Learning About Breast Cancer
    almost 9 years 1 answer
    • Thumb avatar default
      anonymous
      Family Member or Loved One

      That is a good question for your treating physician. Every situation is different, and therefore should be treated differently. I went to a conference earlier this year and the doctor on the panel suggested that it is almost impossible to even measure treatment data in regards to cancer. He...

      more

      That is a good question for your treating physician. Every situation is different, and therefore should be treated differently. I went to a conference earlier this year and the doctor on the panel suggested that it is almost impossible to even measure treatment data in regards to cancer. He said we should record data in narrative form when talking about cancer, instead of numbers and facts. This is because cancer is a disease of abnormality in an individual. That abnormality can manifest itself in a number of different ways, and therefore, it requires a unique and individual approach to its treatment. I know this is a long answer, but I hope it helps you open up a dialogue with you and your doctor. They can probably better explain why your treatment journey was different and address your concerns about chemo. I really hope this helps!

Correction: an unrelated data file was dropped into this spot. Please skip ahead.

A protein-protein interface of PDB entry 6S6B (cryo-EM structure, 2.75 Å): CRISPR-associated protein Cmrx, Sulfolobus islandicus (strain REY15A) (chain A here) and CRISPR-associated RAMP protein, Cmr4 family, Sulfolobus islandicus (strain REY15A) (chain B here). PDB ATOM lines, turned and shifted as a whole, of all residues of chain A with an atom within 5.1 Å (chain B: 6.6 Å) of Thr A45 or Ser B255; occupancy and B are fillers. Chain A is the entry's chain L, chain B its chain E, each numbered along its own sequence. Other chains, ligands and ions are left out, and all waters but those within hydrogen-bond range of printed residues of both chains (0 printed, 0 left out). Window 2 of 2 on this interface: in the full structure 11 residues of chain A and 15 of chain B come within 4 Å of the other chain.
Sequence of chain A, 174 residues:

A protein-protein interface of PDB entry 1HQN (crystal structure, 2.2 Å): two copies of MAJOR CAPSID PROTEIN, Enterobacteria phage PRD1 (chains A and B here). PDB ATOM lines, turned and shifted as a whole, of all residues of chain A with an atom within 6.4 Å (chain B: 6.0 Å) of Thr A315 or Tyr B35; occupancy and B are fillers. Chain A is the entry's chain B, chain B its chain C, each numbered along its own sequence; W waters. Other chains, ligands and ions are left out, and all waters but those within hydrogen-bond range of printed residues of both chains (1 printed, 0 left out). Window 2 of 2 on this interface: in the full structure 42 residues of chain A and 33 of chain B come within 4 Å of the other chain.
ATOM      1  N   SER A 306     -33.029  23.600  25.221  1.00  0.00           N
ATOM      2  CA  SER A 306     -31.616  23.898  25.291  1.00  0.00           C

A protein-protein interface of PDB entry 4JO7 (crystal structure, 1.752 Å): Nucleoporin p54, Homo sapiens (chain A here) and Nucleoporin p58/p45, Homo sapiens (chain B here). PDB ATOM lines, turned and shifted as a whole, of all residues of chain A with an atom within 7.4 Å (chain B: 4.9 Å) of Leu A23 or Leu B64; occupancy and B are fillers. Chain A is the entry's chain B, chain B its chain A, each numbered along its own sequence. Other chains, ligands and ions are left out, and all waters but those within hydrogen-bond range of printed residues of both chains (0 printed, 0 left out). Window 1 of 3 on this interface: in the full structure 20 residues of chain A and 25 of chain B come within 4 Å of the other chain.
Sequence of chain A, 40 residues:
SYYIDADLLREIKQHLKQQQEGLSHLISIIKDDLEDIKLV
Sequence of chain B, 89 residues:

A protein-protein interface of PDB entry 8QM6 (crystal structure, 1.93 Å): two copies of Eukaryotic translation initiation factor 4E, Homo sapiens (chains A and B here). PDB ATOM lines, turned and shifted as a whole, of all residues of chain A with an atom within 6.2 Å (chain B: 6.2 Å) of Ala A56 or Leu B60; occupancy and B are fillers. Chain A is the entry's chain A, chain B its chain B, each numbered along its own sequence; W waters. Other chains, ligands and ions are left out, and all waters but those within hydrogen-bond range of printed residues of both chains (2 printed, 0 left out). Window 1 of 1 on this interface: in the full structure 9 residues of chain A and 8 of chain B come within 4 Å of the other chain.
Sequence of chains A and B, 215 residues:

1 comment
  • Sara Palmer Profile

    My sister was diagnosed with Stage 2 triple negative breast cancer. We live in different states at the moment, but what can I do to help and support her through her treatments?

    Asked by anonymous

    Learning About Breast Cancer
    over 8 years 4 answers
    • View all 4 answers
    • Surf  Momma Profile
      anonymous
      Learning About Breast Cancer

      I would recommend sending lots of cards.
      A friend of mine gave me a small gift after every procedure. This was something nice to look forward to each time. Call her often, listen to her fears and worries. It is a rough road but she will remember the sweet touches.

      Comment
    • Ali S Profile
      anonymous
      Survivor since 2011

      Tell her not to google triple negative. The info is outdated and scared me!!! I'm through 2/3 of my treatment and the little triple negative jerk is gone, chemo works well with it!

      Send her cards each week or more often and write personal messages that you love her, youre thinking of her, etc. ...

      more

      Tell her not to google triple negative. The info is outdated and scared me!!! I'm through 2/3 of my treatment and the little triple negative jerk is gone, chemo works well with it!

      Send her cards each week or more often and write personal messages that you love her, youre thinking of her, etc. also, little gifts help--like send her something each week or every 2 weeks or something. Comedy books (Tina fey's bossypants was funny, also the S*%! My dad says helped me when I couldn't sleep. Assuming she's having chemo, send her a few scarves and/or hats. Maybe a thin hat for sleeping.

      Gossip, jokes, all that helps too. Don't make every correspondence about cancer bc she wants to feel normal too.

      See if you can help set up a meal calendar among her friends/neighbors/colleagues. Cooked meals made a difference when I was too run down after chemo to cook.
      Best wishes

      1 comment